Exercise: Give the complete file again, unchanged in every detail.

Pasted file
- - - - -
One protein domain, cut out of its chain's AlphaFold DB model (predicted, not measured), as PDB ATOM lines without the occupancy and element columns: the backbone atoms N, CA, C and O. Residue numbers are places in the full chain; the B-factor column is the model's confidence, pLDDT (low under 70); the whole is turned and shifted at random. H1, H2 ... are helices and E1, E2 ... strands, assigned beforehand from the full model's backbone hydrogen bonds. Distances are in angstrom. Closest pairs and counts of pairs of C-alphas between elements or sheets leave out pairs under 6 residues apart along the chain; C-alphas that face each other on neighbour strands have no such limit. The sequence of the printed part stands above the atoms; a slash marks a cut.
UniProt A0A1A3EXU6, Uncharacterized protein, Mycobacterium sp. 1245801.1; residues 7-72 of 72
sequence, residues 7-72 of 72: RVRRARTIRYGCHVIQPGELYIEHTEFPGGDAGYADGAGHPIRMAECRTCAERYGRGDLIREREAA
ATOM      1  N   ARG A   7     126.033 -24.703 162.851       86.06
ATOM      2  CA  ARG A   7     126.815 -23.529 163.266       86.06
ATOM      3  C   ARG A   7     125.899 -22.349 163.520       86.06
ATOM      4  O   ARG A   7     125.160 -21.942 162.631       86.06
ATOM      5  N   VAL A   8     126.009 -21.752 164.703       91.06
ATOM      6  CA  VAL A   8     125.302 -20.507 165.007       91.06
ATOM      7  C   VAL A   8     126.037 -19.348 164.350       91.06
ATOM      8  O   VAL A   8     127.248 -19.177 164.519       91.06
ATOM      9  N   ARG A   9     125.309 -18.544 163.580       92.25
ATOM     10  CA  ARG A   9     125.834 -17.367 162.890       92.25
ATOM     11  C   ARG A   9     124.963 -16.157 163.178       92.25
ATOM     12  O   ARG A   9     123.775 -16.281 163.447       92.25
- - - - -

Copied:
One protein domain, cut out of its chain's AlphaFold DB model (predicted, not measured), as PDB ATOM lines without the occupancy and element columns: the backbone atoms N, CA, C and O. Residue numbers are places in the full chain; the B-factor column is the model's confidence, pLDDT (low under 70); the whole is turned and shifted at random. H1, H2 ... are helices and E1, E2 ... strands, assigned beforehand from the full model's backbone hydrogen bonds. Distances are in angstrom. Closest pairs and counts of pairs of C-alphas between elements or sheets leave out pairs under 6 residues apart along the chain; C-alphas that face each other on neighbour strands have no such limit. The sequence of the printed part stands above the atoms; a slash marks a cut.
UniProt A0A1A3EXU6, Uncharacterized protein, Mycobacterium sp. 1245801.1; residues 7-72 of 72
sequence, residues 7-72 of 72: RVRRARTIRYGCHVIQPGELYIEHTEFPGGDAGYADGAGHPIRMAECRTCAERYGRGDLIREREAA
ATOM      1  N   ARG A   7     126.033 -24.703 162.851       86.06
ATOM      2  CA  ARG A   7     126.815 -23.529 163.266       86.06
ATOM      3  C   ARG A   7     125.899 -22.349 163.520       86.06
ATOM      4  O   ARG A   7     125.160 -21.942 162.631       86.06
ATOM      5  N   VAL A   8     126.009 -21.752 164.703       91.06
ATOM      6  CA  VAL A   8     125.302 -20.507 165.007       91.06
ATOM      7  C   VAL A   8     126.037 -19.348 164.350       91.06
ATOM      8  O   VAL A   8     127.248 -19.177 164.519       91.06
ATOM      9  N   ARG A   9     125.309 -18.544 163.580       92.25
ATOM     10  CA  ARG A   9     125.834 -17.367 162.890       92.25
ATOM     11  C   ARG A   9     124.963 -16.157 163.178       92.25
ATOM     12  O   ARG A   9     123.775 -16.281 163.447       92.25